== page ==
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Miller said some weeds grow from a root that has been alive for many years. These kinds of plants are called perennials. The grasses in your lawn are also perennials. Perennial weeds grow especially fast and are much harder to kill than annuals, which have to grow from seed every year.
My friend Tim Miller is a researcher at Washington State University working to help stop weeds from making life difficult for plants we would rather have. Sometimes, weeds are bullies to other plants.
He explained that these plants compete for resources both of them need to grow: sunlight, water, nutrients, and space.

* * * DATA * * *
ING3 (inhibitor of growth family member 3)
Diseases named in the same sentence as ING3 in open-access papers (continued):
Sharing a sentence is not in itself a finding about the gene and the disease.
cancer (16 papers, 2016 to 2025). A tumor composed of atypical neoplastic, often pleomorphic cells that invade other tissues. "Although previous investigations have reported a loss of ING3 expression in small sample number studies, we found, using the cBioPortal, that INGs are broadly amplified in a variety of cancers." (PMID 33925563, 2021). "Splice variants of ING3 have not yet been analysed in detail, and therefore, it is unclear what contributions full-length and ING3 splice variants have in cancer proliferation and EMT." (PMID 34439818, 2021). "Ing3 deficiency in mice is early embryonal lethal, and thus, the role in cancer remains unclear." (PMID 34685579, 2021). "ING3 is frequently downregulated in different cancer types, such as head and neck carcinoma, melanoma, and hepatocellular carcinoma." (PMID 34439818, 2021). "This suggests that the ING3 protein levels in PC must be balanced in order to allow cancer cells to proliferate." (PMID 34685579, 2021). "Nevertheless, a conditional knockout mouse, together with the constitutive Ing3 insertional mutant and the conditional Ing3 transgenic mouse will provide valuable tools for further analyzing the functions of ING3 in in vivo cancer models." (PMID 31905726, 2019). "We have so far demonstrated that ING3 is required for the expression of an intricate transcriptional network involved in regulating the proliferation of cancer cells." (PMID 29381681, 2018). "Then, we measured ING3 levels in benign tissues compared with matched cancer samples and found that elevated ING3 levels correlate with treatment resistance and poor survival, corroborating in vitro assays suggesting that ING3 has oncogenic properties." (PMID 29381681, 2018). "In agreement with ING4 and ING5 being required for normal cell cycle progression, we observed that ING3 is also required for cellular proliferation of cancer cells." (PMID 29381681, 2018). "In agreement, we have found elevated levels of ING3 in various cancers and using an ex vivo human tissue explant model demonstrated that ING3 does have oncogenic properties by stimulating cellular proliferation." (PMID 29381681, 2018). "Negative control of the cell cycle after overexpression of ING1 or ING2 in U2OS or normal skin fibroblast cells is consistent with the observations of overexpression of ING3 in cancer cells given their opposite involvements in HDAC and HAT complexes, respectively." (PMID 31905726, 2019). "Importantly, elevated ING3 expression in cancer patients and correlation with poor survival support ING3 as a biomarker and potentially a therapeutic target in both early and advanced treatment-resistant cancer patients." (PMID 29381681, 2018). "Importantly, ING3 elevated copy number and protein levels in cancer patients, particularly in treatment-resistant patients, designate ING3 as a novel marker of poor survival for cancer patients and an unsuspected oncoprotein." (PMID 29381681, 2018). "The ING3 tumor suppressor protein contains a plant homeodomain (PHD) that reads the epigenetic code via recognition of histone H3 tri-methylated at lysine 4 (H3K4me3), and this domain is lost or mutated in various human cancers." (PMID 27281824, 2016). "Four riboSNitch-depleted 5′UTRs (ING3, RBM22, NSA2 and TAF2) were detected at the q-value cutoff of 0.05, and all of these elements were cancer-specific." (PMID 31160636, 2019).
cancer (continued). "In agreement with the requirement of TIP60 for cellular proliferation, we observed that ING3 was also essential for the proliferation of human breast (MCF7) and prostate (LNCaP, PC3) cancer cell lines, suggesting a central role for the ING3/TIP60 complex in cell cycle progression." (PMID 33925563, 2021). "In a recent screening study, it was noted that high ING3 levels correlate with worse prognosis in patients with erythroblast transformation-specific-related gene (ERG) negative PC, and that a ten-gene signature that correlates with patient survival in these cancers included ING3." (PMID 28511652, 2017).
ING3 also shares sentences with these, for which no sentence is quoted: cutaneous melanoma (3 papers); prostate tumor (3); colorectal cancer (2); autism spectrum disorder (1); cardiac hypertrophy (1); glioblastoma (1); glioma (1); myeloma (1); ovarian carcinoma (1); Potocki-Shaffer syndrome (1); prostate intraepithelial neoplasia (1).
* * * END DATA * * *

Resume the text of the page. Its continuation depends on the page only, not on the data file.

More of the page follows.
Dandelions are one kind of perennial. Each dandelion fuzz ball has as many as 100 seeds that travel in the wind. If a dandelion plant makes 10 flower heads, that’s 1,000 seeds waiting to sprout wherever they land. How many dandelions do you think you have in your lawn? If there are 50 plants, just think of those 50,000 new dandelions that can sprout from all those seeds. It’s no wonder weeds are so hard to control.
“The weed is able to grab those resources before the vegetable plant can get them, so they tend to grow a little faster and a little better than the vegetable does,” Miller explained.
The weed seeds are already in the garden soil. They wait for just the right temperature and moisture conditions. So, when you plant your seeds, the weeds race out of the ground before whatever you planted can even get started.
“Weeds are simply plants that are able to compete well with the plants we want to grow,” Miller said. “Imagine two plants growing side by side. Let’s say one is a squash and one is a weed.”